4. 2010.174.450 by Stanley H. Page, SFO Museum Aviation Collection
  5. USCGC Tampa (WPG-48) on Wikipedia
  6. First of Four Revenue Craft To Be Launched Oakland Tribune April 16, 1921
  7. Veteran Is To Be Broken Up For Scrap Oakland Tribune April 1, 1930
  8. 60 Sailors Assigned to Leaky Scow Oakland Tribune September 4, 1921
  9. SERA Funds to Carry Out Work on Waterfront Oakland Tribune September 14, 1934
  10. Walter Johnson Rites Tomorrow Oakland Tribune April 4, 1971
  11. ad Pacific Marine Review December 1920
  12. 3 Killed, Many Hurt As Gas Tanker Blows Up at Wharf in S.F. Oakland Tribune November 20, 1931 (p2)
  13. 4 Dead, 9 Injured In Blast and Fire at Pier 43 San Francisco Examiner November 21, 1931 (p2)
  14. Blast Burns Fatal to Tanker Captain San Francisco Examiner December 8, 1931
  15. Old Tanker Sails to Home on Lake Erie Los Angeles Times January 9, 1940
  16. OpenSFHistory / wnp71.0328
  17. Charlie Watson Historical Collection of the Great Lakes Bowling Green University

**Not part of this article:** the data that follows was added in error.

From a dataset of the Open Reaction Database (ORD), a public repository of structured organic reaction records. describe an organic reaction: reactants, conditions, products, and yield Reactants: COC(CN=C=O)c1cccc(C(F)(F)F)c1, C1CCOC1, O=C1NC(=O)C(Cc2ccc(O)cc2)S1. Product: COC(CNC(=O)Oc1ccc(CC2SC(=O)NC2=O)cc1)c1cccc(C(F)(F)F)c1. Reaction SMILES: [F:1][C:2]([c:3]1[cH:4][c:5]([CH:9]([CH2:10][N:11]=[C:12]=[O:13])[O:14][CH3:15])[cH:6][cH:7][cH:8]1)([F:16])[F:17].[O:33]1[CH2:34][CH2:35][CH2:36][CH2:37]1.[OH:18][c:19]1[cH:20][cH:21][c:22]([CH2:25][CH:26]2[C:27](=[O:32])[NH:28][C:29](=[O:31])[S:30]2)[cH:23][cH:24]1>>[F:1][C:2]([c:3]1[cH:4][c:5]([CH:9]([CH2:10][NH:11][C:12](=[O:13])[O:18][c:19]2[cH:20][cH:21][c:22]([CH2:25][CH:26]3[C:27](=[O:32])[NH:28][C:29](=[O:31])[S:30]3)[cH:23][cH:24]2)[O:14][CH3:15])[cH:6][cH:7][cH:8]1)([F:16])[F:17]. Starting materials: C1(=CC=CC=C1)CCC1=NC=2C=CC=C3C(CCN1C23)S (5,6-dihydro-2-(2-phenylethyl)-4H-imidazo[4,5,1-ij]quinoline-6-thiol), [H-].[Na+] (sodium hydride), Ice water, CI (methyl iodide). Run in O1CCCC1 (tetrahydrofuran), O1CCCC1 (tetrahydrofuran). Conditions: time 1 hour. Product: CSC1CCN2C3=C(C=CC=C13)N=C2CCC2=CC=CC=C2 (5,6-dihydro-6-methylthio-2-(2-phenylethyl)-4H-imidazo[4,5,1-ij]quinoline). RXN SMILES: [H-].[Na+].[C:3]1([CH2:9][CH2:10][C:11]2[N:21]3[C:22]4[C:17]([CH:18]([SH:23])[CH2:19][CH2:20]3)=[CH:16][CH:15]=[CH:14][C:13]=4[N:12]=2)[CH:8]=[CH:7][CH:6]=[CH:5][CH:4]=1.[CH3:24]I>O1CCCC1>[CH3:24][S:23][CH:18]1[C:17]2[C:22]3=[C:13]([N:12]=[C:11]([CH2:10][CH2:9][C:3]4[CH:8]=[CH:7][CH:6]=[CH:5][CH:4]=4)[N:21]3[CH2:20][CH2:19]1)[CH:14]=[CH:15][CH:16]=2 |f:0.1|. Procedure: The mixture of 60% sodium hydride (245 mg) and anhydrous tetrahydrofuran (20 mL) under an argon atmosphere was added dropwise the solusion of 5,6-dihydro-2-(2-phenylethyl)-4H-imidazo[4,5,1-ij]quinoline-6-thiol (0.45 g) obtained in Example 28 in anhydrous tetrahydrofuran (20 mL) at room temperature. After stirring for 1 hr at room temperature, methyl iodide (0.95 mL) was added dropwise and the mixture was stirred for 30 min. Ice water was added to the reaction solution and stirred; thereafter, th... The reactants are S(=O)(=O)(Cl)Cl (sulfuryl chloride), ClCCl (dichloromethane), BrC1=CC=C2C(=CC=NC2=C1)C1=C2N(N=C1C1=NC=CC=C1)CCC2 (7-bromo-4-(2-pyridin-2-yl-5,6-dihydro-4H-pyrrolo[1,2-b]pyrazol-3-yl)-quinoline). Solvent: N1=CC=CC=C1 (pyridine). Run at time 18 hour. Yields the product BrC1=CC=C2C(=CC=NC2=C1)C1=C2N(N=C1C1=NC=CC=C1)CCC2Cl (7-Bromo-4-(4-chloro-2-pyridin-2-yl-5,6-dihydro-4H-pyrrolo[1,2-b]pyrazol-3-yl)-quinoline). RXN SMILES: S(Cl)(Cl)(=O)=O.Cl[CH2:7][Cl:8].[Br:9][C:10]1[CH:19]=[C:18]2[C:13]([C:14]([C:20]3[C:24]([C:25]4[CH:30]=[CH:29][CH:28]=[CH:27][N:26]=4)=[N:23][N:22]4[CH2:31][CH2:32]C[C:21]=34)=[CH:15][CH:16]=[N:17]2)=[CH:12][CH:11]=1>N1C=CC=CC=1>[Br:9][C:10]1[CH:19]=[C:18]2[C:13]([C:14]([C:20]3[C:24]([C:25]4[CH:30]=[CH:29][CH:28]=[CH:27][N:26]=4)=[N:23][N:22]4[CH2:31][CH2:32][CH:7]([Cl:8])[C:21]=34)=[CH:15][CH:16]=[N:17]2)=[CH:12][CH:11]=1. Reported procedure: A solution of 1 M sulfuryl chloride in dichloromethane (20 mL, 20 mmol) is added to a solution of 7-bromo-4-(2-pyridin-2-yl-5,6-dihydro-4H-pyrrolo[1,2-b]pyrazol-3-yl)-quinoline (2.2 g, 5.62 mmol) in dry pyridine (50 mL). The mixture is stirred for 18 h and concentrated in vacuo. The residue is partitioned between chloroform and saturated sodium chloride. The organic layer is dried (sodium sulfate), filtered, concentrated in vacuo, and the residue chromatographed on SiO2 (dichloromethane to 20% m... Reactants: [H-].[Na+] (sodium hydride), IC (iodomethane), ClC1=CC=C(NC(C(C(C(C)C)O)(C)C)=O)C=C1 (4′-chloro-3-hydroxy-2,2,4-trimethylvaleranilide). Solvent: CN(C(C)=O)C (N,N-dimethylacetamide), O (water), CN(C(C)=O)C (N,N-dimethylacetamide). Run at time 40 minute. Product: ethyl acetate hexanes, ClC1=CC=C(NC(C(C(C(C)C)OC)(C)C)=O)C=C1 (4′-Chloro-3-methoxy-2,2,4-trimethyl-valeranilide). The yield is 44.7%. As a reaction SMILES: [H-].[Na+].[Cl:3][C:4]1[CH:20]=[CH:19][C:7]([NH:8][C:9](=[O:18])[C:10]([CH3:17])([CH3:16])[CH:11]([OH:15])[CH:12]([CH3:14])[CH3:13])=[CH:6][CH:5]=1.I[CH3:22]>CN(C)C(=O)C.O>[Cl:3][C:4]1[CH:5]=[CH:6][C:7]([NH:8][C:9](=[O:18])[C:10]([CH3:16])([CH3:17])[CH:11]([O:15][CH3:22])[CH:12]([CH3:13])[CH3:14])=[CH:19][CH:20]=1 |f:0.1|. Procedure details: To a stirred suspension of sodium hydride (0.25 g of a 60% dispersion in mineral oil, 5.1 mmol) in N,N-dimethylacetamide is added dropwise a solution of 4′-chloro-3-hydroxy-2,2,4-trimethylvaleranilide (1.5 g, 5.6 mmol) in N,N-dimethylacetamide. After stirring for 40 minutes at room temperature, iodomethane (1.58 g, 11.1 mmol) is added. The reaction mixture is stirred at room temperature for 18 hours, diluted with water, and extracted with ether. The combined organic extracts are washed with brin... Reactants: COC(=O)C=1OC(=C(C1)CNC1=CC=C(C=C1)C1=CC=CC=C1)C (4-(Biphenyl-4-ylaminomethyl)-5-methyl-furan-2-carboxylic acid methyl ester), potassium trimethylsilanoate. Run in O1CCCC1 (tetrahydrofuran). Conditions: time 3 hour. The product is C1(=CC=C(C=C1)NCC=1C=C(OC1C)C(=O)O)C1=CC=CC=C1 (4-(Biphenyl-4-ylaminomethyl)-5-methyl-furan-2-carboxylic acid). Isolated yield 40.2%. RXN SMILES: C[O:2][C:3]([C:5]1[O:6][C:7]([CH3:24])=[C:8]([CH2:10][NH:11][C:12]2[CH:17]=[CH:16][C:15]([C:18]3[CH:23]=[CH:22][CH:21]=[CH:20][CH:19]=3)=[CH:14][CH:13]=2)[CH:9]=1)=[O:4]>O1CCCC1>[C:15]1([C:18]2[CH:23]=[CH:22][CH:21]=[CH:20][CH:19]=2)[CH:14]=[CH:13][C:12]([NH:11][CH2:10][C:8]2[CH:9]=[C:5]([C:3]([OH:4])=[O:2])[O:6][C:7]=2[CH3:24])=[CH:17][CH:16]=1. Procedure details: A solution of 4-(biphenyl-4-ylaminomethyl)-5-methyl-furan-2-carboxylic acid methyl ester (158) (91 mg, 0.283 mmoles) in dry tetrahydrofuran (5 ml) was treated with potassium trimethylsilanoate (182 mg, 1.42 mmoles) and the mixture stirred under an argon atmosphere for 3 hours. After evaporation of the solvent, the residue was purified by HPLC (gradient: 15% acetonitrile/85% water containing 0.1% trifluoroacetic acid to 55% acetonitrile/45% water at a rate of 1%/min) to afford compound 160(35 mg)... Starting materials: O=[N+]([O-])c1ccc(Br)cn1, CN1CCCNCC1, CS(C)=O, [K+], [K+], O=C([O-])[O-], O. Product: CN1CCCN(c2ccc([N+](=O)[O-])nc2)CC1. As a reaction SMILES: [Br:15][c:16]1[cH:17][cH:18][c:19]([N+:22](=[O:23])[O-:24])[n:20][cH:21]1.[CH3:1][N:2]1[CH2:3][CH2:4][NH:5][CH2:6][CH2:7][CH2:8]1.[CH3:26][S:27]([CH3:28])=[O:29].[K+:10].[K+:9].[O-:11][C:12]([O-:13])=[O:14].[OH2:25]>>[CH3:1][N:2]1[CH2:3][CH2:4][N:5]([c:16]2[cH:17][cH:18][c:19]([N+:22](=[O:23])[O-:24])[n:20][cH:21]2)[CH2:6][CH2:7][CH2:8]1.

18. Cutter Shawnee To Be Launched Tuesday Oakland Tribune November 10, 1921
  19. Shawnee, 1922 United States Coast Guard
  20. Revenue Cutter Captain Helps Dry Enforcement Oakland Tribune January 4, 1923
  21. Coast Guard Tug History Coast Guard Tug Association
  22. Rum Loaded Ship Taken in Harbor, 30 Arrested Chico Enterprise October 13, 1924
  23. Heavily Laden Booze Ship Captured Visalia Daily Times October 13, 1924
  24. Treaty Issue Raised in Rum Ship Seizure San Francisco Examiner October 24, 1924
  25. Quadra Trial To Open Today San Francisco Examiner March 10, 1925
  26. Uphold Convictions in Quadra Trials Bakersfield Morning Echo January 5, 1926
  27. Two Witnesses in Quadra Rum Trial Disappear Oakland Tribune April 28, 1925
  28. U.S. Prisoner Leaps From Moving Train San Francisco Examiner May 19, 1927
  29. Authorities Probe Ship Plant Fire Oakland Tribune April 25, 1924 (p2)
  30. Union Construction Company Enters Building Field for Structural Steel Architect and Engineer July 1921
  31. ad Architect and Engineer June 1921
  32. ad Architect and Engineer May 1922
  33. Oakland Man Gets Gas, Oil From Coal Oakland Post Enquirer December 18, 1926
  34. Port Lease Cancelled Oakland Post Enquirer November 7, 1933
  35. Leased Land Surrendered Oakland Tribune December 5, 1933

For further research